I’m new here. I don’t mean that I am new to adventure or new to creative outlets – I mean that I am new to this concept of a blog. I’ve spent several days trying to decide what to write about, I took some quizzes, I called my Mom (several times), I took pages and pages of notes and in the end I decided that what’s most important is that I write about the things I am interested in.
– People (culture, art, languages, places)
– Business (brands, marketing, research, networking)
– Helping people out (and maybe asking for a little help from my friends)
I don’t think I am an exceptionally interesting person, I like to host dinner parties and go to the river to “grill”, and I live in a city where I surround myself with people from different places. When I am really lucky I get to play music with them.
Sometimes I do things in a foreign language (German) but there are millions of people who live their lives in a second language. Living abroad has given me insight into the challenges and rewards associated with living life as an alien in a way that many of my friends at home can’t understand. I know that I could go back home if I wanted, and that makes me extremely lucky – but the thing is, I like living in another country.
I ventured abroad when an opportunity presented itself and it has been one of the most rewarding and challenging experiences I can imagine. I wouldn’t say that I am brave, just lucky. If you (or somebody you know) find yourself dreaming about coming to Europe (and if you are like me, you will develop the most finely refined charades skills you can imagine), here are some logistical insights that I hope you find helpful:
If you are American, Australian, Canadian, Israeli, or a Kiwi (from New Zealand) and you want to visit Germany, you can stay for three months with a normal tourist visa. If you decide to stay in Germany longer, you will need to visit KVR (Kreisverwaltungsreferat) and it is probably best to take a German speaker with you. I remember being completely overwhelmed by my first trip to register for a freelance permit. German bureaucracy works pretty well, but it is still bureaucracy. You should also be sure to organize yourself for the German system. Things may have changed since my first trip, but I needed:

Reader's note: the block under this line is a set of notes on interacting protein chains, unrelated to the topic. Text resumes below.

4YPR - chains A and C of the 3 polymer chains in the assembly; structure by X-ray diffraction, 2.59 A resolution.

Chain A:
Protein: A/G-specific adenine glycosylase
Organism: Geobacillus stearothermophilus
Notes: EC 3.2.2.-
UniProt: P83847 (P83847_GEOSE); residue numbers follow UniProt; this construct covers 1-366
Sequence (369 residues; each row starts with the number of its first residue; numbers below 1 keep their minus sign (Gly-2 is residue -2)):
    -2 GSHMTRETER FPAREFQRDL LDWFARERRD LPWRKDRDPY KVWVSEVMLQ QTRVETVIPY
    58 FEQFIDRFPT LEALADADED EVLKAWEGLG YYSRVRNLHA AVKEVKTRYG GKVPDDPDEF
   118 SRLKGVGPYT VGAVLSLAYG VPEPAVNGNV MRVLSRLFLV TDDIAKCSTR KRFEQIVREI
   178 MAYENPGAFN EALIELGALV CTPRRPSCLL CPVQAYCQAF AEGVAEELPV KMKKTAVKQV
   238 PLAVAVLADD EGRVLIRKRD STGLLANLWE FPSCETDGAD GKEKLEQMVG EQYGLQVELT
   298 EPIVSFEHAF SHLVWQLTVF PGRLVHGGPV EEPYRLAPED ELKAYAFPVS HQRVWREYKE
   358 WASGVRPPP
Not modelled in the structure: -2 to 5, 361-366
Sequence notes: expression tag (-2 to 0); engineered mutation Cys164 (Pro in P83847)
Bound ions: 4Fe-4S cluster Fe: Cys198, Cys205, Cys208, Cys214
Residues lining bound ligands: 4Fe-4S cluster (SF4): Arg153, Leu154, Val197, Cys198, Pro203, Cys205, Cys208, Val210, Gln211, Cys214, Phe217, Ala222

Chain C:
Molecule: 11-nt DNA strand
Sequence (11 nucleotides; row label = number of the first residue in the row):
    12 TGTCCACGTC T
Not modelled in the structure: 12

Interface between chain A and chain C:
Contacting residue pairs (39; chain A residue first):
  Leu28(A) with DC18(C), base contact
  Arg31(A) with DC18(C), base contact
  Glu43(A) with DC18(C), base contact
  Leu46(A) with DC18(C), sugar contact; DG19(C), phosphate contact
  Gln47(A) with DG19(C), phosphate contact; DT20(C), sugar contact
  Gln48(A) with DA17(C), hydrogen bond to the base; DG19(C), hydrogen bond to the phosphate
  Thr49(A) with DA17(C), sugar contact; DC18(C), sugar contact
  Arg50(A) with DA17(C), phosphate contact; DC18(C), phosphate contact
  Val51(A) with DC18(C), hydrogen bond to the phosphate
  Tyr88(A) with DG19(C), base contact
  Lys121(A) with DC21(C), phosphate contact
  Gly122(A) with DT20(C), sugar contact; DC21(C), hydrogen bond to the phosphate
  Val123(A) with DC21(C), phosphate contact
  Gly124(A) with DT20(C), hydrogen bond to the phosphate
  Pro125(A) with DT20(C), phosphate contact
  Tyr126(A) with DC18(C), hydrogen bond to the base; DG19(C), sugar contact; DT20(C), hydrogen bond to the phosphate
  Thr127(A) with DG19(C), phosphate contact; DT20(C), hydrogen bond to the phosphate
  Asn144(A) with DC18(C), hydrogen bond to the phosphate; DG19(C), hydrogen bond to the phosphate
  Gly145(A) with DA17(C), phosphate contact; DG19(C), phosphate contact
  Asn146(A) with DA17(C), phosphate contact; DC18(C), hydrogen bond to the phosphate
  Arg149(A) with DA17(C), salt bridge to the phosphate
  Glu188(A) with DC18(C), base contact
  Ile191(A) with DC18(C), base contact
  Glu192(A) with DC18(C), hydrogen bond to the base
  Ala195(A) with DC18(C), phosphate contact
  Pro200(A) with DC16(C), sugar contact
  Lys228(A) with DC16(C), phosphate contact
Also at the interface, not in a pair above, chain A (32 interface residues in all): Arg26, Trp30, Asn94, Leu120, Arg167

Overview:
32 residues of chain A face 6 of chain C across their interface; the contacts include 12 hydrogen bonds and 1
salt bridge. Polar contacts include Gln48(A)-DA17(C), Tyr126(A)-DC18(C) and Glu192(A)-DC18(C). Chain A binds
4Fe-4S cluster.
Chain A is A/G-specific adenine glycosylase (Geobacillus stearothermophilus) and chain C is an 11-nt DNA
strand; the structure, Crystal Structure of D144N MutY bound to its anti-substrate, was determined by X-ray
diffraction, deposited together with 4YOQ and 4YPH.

- My passport,
- My CV (the German word is “Lebenslauf”),
- My “Zeugnis” (reference letters for every job you have on your CV / resume and your school diploma / certifications),
- Proof of health insurance (Allianz is a good place to start)
- Reason to stay (I was in an intensive German class)
This will take a while to organize so don’t be the guy who tries to extend your stay after you’ve been in Germany for 2.5 months.
You will also need to register your residence with KVR, I believe I brought:
- A piece of mail addressed to me
- A note from my landlord saying that I was allowed to live there
I was lucky enough to live with another “Auslander” who already knew the ropes, but you will still need to check the details of acquiring a visa carefully because different cities have different requirements for foreign residents and there are times that you’ll notice a big cultural difference between “east” and “west”.
If you are organized, KVR is relatively painless (in the same way that a dentist visit is “fun”). I am certainly not an expert but I have managed to navigate my way through living in another country – albeit I am extremely lucky to have a solid support group behind me.
If this is something you are interested in, here are some links to the websites that I use to answer the hard questions:
Until next time!